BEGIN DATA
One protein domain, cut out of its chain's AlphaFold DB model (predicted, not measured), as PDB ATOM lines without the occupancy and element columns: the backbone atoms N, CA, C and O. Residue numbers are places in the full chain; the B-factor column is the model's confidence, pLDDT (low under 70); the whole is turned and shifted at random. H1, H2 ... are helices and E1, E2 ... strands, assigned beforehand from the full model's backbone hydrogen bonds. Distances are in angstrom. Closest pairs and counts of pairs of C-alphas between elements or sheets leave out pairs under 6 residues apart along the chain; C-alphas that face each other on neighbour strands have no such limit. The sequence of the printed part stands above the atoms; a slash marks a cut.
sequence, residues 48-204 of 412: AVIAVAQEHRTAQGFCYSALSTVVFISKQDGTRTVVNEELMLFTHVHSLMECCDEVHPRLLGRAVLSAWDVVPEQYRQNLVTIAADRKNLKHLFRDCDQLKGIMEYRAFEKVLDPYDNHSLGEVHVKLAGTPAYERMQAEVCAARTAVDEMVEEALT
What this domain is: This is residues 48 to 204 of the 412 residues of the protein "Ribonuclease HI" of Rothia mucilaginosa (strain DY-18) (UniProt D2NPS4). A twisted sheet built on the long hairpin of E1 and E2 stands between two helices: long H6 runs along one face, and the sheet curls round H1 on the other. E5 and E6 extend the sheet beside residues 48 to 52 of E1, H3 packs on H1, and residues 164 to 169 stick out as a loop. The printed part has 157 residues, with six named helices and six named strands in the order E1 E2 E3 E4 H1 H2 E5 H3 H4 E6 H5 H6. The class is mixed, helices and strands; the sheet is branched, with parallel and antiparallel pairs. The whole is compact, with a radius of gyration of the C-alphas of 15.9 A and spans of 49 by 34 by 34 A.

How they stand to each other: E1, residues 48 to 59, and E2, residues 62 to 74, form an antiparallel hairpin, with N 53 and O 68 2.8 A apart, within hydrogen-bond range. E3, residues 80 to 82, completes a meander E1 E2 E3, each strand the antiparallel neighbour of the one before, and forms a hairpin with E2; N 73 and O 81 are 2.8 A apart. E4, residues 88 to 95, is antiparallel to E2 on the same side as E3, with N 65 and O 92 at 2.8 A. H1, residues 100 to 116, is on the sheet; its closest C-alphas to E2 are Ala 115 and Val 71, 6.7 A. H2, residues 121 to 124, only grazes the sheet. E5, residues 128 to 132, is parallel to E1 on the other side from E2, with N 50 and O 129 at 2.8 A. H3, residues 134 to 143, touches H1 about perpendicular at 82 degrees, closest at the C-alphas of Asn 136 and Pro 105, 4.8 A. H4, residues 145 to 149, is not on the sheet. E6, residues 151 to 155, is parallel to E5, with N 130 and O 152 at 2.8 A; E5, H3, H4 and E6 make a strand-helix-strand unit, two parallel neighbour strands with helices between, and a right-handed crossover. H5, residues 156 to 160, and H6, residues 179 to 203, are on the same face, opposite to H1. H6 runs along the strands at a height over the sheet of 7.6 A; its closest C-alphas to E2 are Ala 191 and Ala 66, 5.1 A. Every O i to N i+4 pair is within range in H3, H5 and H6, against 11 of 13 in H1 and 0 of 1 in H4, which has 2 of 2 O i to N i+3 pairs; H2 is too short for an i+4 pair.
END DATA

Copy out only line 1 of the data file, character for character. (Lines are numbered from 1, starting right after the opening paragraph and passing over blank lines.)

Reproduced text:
sequence, residues 48-204 of 412: AVIAVAQEHRTAQGFCYSALSTVVFISKQDGTRTVVNEELMLFTHVHSLMECCDEVHPRLLGRAVLSAWDVVPEQYRQNLVTIAADRKNLKHLFRDCDQLKGIMEYRAFEKVLDPYDNHSLGEVHVKLAGTPAYERMQAEVCAARTAVDEMVEEALT